Human Resources
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Use of Selection Matrixes

A selection matrix is a tool that lets you objectively compare an applicant’s qualifications to a job vacancy’s qualifications and functions, as well as compare applicants to one another based on established job-related criteria. It is a valuable hiring tool because it provides equal employment opportunities to all applicants and upholds the integrity of the university by ensuring that selection decisions are made only on lawful, job-related and non-discriminatory criteria.

How to Develop a Selection Matrix
In order to develop a selection matrix, you and/or your selection panel will need to thoroughly analyze the position’s required qualifications, preferred qualifications, and job functions. As you analyze these qualifications and functions, take the following steps to develop a selection matrix:

  • Decide which technical and performance job skills you want to evaluate through the selection matrix
  • Identify which qualifications you can see on an application, and organize them into general categories on the matrix, such as education, technical skills, and supervisory experience.
  • Determine which qualifications/skills must be observed in an interview or discerned from responses to interview questions, and organize these into categories.
  • Develop interview questions about the technical job skills and performance job skills that you can’t see on applications – this will let you structure the interview in a way that helps you fill in these gaps of information on the selection matrix.
  • Create a numeric rating systems for the matrix
    • Assign a range of rating points (normally 1-3 or 1-5 to each qualification and interview question
    • You may also give a numeric “weight factor” to each qualification and interview question based on their importance to the functions of the job; for example, if 50% of the position is performing one specific task, you might weigh that qualification as three times more important than other qualifications.

How to Use a Selection Matrix
Because applicants must meet all of the position’s minimum qualifications in order to be considered, you’ll probably want to start by screening each applicant’s materials to determine if they meet the minimum requirements. You can then eliminate any applicants who don’t meet all the minimum required qualifications – this is an efficient way to avoid wasting time on selection matrixes for unqualified applicants.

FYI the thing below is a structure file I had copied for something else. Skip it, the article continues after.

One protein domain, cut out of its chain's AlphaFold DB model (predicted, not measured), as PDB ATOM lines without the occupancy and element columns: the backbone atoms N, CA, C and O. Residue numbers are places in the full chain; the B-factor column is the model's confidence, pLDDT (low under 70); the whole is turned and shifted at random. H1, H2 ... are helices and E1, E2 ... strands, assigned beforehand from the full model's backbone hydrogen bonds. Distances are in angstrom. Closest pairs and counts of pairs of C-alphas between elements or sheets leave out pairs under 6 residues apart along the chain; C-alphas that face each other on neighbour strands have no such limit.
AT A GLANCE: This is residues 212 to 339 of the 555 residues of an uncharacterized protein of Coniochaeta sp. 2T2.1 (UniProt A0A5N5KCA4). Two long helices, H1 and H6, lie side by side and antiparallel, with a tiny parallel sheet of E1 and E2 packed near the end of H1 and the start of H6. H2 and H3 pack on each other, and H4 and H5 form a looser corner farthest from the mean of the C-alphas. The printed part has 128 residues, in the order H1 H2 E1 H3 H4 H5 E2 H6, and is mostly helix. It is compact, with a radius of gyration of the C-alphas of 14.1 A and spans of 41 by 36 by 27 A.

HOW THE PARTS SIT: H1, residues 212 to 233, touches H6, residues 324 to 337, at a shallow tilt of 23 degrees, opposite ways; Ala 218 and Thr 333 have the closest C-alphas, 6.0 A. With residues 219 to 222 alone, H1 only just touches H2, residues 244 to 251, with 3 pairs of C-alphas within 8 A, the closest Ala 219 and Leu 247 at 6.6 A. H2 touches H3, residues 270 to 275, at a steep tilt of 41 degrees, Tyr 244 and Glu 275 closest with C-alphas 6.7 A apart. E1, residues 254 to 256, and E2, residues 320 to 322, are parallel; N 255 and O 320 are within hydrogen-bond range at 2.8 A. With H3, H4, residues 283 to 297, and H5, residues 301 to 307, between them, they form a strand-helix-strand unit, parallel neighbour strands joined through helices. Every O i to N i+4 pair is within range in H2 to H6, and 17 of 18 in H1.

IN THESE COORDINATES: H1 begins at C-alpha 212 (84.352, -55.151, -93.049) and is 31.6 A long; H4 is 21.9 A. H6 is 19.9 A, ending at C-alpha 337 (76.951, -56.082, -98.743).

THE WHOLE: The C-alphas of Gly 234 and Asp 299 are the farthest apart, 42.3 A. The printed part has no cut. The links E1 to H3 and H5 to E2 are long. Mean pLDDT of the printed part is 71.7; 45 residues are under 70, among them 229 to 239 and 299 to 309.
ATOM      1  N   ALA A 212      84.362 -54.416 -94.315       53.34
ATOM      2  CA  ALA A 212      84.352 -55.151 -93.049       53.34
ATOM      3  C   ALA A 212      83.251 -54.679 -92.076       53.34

Once you eliminate unqualified applicants, you can either proceed to testing and interview the entire applicant pool or you can use the matrix to help you select the top, most-competitive candidates for testing and interviews. Whether you start using the matrix before or after the initial interview process, you’ll want to use the selection matrix in the following way:

  • Calculate an individual’s total points for each qualification and interview question by multiplying the rating points by the weight factor (i.e. the rating points = 3 and the weight factor = 10, the total points an applicant gets for that question = 30).
  • Add the total technical job skill points and the total interview questions points together, and calculate a total point score for each applicant
  • If there are any discrepancies or large deviations in scoring, handle them through consensus of the selection panel or have the hiring supervisor resolve them.
  • Based on the total point score, decide who to recommend for final interviews.

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